Using Hyperledger Fabric for smart contracts could also be used to automate the tracking of electronic healthcare records, so healthcare providers could confirm patient consent each time they want to share the sensitive information.
"There are different implementations of different smart contract systems in each of these four frameworks, but there's the potential to weave these together," Behlendorf said.
Hyperledger, is a global, open source collaborative effort hosted by the Linux Foundation to advance cross-industry blockchain technologies.
Similar to public relational databases, blockchain can be a public or private electronic ledger that can be shared among disparate users and that creates an immutable record of their transactions, each one time-stamped and linked to the previous one.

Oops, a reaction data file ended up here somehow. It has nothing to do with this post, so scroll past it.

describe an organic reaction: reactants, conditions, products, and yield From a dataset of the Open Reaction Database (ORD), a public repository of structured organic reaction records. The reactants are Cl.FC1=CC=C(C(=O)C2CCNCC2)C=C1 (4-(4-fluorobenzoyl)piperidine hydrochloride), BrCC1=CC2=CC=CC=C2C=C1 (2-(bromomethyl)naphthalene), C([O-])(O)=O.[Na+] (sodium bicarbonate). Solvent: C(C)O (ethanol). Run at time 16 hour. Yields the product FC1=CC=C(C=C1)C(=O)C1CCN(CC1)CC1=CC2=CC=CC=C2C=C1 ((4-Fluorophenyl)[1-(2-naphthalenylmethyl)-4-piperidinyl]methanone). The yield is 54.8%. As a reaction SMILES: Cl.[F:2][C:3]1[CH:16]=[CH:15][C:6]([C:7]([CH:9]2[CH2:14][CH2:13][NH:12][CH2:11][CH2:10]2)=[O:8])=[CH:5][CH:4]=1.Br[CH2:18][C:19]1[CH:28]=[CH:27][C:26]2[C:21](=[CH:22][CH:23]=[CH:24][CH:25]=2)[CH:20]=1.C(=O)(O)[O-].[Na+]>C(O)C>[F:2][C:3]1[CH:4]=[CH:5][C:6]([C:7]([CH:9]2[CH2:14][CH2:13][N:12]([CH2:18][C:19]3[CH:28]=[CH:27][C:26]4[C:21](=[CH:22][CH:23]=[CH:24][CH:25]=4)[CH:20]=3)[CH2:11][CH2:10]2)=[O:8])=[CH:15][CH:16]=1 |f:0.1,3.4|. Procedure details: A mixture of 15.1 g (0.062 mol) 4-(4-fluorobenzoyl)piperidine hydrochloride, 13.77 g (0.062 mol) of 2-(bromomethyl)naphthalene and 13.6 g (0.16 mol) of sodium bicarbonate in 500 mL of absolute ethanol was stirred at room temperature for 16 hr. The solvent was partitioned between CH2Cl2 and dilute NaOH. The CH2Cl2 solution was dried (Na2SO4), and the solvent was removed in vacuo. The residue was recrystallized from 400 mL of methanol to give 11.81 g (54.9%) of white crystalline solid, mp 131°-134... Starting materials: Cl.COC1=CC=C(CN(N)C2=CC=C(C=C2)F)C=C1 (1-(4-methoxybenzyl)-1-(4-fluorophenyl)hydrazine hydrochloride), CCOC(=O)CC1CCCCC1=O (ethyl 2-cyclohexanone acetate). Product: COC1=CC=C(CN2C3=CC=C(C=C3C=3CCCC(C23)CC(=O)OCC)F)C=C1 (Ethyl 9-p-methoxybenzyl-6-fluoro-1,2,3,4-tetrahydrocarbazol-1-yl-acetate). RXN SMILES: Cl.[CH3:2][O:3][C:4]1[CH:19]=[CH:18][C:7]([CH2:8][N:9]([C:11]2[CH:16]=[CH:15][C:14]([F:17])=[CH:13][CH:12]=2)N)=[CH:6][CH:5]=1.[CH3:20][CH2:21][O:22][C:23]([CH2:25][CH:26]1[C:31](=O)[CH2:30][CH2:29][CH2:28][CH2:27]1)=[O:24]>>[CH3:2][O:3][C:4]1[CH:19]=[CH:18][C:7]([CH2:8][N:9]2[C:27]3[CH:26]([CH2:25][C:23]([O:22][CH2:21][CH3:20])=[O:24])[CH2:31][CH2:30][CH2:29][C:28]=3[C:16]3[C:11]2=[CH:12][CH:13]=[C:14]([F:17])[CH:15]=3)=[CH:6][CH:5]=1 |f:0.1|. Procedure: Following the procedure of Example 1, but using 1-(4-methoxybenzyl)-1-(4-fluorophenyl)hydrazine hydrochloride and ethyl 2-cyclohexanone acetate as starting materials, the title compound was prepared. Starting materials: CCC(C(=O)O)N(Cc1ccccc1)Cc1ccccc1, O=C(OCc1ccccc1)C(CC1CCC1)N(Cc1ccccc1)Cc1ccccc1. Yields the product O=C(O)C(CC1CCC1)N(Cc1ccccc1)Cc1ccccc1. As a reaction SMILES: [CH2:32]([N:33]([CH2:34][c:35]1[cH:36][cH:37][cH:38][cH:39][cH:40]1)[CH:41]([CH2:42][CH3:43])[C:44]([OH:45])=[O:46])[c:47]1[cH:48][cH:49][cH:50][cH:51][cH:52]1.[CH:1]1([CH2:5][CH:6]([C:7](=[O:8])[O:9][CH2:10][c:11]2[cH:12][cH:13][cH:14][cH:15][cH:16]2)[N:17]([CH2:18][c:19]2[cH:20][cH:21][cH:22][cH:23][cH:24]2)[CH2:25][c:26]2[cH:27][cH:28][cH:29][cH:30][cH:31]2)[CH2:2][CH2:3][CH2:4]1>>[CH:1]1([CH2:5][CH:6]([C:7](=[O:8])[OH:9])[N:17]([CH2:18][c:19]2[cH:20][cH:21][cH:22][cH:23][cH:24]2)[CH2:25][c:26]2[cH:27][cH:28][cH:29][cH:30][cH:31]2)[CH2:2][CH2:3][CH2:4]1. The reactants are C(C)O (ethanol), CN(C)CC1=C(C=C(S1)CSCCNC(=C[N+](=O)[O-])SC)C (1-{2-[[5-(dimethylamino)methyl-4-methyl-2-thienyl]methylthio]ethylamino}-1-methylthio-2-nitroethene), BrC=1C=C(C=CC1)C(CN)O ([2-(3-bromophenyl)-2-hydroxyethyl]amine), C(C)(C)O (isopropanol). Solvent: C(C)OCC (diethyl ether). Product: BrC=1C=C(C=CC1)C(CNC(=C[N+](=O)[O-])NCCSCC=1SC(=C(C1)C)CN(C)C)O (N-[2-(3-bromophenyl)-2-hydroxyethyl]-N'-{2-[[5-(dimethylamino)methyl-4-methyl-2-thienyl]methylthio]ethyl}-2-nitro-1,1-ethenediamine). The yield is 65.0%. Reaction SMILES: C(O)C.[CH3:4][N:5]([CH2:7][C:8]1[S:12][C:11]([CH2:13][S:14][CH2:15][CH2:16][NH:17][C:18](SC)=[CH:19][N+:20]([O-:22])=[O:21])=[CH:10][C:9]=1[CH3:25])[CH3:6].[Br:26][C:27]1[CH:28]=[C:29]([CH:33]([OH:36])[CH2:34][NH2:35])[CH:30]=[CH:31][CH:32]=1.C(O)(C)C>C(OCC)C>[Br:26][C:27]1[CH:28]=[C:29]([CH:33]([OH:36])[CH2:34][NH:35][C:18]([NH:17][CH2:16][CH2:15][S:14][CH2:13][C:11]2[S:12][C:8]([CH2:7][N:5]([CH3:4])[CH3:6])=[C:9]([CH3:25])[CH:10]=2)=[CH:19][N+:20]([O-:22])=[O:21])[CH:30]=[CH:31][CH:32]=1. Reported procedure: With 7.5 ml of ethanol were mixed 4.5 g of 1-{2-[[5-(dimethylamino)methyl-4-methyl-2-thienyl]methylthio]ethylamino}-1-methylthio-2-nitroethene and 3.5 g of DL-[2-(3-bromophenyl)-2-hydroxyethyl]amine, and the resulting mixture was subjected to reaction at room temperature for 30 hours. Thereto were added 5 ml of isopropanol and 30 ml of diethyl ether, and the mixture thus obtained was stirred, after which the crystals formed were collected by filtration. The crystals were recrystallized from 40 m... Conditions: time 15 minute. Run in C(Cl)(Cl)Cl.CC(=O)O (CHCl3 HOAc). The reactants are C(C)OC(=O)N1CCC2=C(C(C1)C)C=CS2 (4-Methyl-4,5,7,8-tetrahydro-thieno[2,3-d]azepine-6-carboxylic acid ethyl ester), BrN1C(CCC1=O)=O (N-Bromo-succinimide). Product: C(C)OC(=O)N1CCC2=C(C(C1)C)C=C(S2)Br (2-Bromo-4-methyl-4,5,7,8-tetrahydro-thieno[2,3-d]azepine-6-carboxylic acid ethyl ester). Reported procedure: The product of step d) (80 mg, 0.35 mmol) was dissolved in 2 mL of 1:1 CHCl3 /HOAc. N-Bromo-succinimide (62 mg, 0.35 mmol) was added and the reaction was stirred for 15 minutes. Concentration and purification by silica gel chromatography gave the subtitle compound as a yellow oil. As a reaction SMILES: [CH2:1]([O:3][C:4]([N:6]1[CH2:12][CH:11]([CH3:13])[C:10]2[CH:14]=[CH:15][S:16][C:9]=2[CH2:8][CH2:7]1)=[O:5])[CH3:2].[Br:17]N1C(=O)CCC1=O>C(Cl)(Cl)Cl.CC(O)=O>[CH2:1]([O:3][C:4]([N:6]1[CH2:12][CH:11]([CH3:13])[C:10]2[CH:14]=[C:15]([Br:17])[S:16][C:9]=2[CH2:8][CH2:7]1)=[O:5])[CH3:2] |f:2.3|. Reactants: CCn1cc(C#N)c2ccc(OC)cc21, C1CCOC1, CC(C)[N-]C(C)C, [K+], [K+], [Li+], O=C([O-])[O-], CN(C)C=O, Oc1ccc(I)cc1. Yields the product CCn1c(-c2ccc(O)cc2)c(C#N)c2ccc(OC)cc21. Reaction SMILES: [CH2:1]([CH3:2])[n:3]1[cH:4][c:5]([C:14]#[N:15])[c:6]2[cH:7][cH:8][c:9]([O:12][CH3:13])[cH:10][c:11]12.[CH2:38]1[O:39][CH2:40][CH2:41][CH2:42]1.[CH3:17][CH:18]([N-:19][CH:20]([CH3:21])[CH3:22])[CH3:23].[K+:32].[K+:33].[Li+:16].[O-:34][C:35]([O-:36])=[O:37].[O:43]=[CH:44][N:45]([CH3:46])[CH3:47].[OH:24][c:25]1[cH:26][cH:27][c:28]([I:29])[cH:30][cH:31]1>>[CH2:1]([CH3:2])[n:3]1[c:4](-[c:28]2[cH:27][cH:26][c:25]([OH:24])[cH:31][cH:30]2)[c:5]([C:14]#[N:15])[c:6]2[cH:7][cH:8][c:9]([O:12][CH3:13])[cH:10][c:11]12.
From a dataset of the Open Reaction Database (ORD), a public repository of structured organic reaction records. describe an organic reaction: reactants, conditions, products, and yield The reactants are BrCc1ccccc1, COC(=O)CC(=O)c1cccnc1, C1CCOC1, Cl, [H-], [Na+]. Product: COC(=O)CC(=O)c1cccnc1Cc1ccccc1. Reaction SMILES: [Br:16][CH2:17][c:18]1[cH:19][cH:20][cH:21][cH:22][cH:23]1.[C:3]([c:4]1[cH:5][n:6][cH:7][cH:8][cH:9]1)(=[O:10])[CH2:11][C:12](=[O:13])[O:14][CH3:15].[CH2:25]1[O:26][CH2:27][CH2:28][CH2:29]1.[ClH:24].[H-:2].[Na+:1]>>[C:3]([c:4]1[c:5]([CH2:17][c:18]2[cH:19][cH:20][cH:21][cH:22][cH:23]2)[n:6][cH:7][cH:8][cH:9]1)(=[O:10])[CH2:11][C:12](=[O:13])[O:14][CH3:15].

Each digital record or transaction in the thread is called a block (hence the name), and allows either an open or controlled set of users to participate in the electronic ledger. Each block is linked to a specific participant.
A blockchain can only be updated by consensus between participants in the system, and when new data is entered, it can never be erased.
"After over a year of public collaboration, testing, and validation... Fabric 1.0 is a true milestone for our community," Behlendorf said. "Fabric can now advance to production deployment and operations. I look forward to seeing even more products and services being powered by Hyperledger Fabric in the next year and beyond."
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